One of the complaints that brings patients seeking pain relief and increased mobility to the Long Island Spine Rehabilitation Medicine is frozen shoulder, medically known as adhesive capsulitis. Our doctors — all of whom are physiatrists who specialize in pain management and rehabilitation — have a well-earned reputation for a high level of skill in frozen shoulder treatment as well as for compassion when treating patients who are suffering.
What is frozen shoulder?
Frozen shoulder is aptly named since it causes not only pain but stiffness and greatly restricted mobility of the shoulder joint. It occurs when the shoulder capsule, the strong connective tissue that surrounds the ball-and-socket joint of the shoulder, thickens to form adhesions and becomes tight. In addition, the amount of synovial fluid that is naturally present to lubricate the shoulder joint and ease movement diminishes. These two occurrences make it increasingly difficult to move the shoulder until it seems to be frozen in place.
The symptoms interfere with your normal routine because they include seriously restricted mobility as well as dull, aching pain. The pain is usually located over the outer shoulder area and into the upper arm; it may worsen at night, interfering with sleep.
In most cases, frozen shoulder develops gradually and is described as having three stages:
- Freezing stage — during which all movement of the arm or shoulder is painful and your range of motion begins to become limited
- Frozen stage — during which pain diminishes, but your shoulder becomes stiffer and more difficult to move
- Thawing stage — during which shoulder range of motion begins to improve.
Perhaps the worst part of the condition is that each stage can last from many weeks to many months. This is why getting an early diagnosis and prompt frozen shoulder therapy is so important.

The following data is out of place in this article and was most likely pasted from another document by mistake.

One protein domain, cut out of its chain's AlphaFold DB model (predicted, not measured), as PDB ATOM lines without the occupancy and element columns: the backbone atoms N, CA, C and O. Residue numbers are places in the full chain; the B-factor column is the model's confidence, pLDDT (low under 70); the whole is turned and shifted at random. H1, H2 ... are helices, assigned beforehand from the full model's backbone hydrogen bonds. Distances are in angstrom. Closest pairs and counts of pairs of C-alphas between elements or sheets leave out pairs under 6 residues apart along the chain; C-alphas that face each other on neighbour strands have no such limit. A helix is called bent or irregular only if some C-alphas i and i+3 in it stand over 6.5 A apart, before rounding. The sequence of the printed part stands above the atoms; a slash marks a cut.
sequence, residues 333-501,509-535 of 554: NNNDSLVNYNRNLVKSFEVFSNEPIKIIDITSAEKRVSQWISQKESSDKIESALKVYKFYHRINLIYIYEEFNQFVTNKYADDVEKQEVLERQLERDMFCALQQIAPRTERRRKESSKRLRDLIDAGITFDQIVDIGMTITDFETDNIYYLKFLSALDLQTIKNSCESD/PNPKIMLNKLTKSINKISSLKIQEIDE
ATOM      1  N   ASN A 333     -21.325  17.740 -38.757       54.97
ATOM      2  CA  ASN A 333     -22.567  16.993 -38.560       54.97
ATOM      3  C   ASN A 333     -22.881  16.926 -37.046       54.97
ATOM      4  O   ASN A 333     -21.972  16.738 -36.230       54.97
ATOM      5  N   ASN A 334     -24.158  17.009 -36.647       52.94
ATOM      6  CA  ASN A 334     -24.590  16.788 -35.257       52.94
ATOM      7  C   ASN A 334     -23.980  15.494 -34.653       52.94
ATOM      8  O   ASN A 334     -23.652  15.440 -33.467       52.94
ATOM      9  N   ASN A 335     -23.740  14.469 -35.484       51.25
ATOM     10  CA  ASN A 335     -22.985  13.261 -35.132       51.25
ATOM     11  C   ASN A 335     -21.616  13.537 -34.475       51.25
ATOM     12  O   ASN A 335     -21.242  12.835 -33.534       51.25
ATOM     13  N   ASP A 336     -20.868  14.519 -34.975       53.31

No one has yet pinned down the cause or causes of frozen shoulder, though people with certain diseases and those who have had to immobilize their shoulder for a length of time, as after a fracture, are more prone to developing the condition. Other risk factors for frozen shoulder are:
- Being between 40 and 60 years of age
- Being female
- Having suffered prior shoulder injuries, such as torn rotator cuffs
- Having had a stroke or mastectomy
- Certain disease conditions — diabetes, thyroid or cardiovascular disease, tuberculosis, Parkinson’s disease
- Long periods of inactivity, such as during recovery from surgery
- Advanced arthritis
Whatever the reason you develop a frozen shoulder, adhesive capsulitis physical therapy and interventional procedures using injections or infusions can be remarkably helpful in lessening your pain and increasing your range of motion as you heal.
Diagnosis of Adhesive Capsulitis
Although the symptoms of frozen shoulder are quite obvious, it is extremely important to have a correct diagnosis of the condition, and any underlying disorders, so that you receive appropriate treatment. At Long Island Spine, our experienced doctors follow a protocol designed to ensure accurate diagnosis, including: